Lifetime Achievement Award Jack J. Guzewich
Over his 46-year career, Jack J. Guzewich, MPH and consultant and trainer in foodborne disease epidemiology and food emergency response, has been a national leader in food safety regulation and the epidemiology of foodborne disease. He is a proponent of environmental assessment including root cause analysis to investigate the causes of foodborne disease outbreaks and food contamination events. Much of his career was spent on investigations to understand how food becomes contaminated with foodborne pathogens and the ecology of pathogens in various environments.

Guzewich directed the New York State Department of Health’s food safety program for 17 years and created the Foodborne Disease Surveillance System (FBDS), an extensive database of reported foodborne disease outbreaks including their contributing factors. FBDS was one of the first systems of its kind and served as a precursor to today’s National Outbreak Reporting System.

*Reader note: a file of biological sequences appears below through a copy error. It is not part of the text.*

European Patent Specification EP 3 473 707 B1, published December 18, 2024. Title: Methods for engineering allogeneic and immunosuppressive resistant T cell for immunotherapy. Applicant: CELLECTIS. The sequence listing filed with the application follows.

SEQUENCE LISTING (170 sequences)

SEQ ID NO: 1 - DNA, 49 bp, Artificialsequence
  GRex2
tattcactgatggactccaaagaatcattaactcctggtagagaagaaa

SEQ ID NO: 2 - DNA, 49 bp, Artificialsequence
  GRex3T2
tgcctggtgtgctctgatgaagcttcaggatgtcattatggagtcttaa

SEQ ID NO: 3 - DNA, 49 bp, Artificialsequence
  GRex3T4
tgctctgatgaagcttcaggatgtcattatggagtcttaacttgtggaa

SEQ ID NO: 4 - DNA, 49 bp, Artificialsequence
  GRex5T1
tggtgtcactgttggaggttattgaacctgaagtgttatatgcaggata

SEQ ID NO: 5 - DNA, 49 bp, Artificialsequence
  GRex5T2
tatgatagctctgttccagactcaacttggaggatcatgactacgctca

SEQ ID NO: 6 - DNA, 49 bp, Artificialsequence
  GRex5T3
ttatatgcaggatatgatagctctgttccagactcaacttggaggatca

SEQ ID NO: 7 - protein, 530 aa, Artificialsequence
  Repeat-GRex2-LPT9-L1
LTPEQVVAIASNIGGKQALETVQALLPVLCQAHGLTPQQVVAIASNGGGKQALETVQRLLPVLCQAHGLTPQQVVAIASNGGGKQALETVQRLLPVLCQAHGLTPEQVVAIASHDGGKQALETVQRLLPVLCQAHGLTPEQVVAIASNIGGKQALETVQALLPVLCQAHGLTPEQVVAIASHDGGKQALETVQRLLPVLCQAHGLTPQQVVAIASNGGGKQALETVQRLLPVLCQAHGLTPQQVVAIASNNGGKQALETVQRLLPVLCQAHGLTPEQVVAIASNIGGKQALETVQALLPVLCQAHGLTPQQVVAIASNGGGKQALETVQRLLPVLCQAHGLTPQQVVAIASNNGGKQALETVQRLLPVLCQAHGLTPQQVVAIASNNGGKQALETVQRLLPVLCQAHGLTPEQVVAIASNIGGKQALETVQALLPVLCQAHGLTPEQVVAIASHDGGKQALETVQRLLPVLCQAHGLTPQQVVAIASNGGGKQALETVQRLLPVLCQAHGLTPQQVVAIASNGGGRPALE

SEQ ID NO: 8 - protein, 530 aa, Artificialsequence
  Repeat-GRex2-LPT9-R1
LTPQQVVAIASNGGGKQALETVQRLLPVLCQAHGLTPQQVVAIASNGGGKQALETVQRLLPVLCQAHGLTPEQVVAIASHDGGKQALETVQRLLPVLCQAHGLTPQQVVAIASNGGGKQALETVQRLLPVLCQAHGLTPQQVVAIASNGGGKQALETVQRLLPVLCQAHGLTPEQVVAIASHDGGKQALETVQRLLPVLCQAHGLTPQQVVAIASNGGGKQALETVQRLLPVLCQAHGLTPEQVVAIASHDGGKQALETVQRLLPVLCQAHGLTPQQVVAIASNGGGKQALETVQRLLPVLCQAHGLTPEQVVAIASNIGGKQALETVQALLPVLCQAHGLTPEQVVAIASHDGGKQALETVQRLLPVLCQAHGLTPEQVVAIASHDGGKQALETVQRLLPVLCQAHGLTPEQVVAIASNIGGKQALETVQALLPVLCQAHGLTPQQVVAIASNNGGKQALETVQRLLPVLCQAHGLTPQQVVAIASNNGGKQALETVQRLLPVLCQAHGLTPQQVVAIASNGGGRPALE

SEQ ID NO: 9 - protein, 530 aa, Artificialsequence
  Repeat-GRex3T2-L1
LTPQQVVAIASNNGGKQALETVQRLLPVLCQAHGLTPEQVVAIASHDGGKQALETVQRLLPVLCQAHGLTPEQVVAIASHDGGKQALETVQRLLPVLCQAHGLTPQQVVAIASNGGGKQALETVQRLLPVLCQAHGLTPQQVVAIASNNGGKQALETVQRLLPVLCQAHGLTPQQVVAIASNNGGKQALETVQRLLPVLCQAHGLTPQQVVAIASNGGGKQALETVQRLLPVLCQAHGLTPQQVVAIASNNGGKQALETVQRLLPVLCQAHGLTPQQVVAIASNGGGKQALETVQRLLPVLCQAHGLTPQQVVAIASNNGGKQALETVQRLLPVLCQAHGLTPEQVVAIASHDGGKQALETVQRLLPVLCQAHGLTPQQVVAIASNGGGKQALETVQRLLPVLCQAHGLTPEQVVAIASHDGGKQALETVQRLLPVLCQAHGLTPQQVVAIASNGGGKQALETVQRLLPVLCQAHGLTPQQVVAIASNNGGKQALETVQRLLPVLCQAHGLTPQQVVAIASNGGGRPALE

Guzewich guided the adoption of New York’s regulation to prohibit bare-hand contact with ready-to-eat foods and worked to include these provisions in the FDA Food Code. He was instrumental in documenting gastroenteritis and Salmonella enteritidis outbreaks associated with shellfish and shelled eggs, respectively, by identifying trends and developing interventions to prevent future outbreaks. As a result, control recommendations implemented by New York under his leadership led to national improvements as provided in the 2009 Egg Safety Final Rule.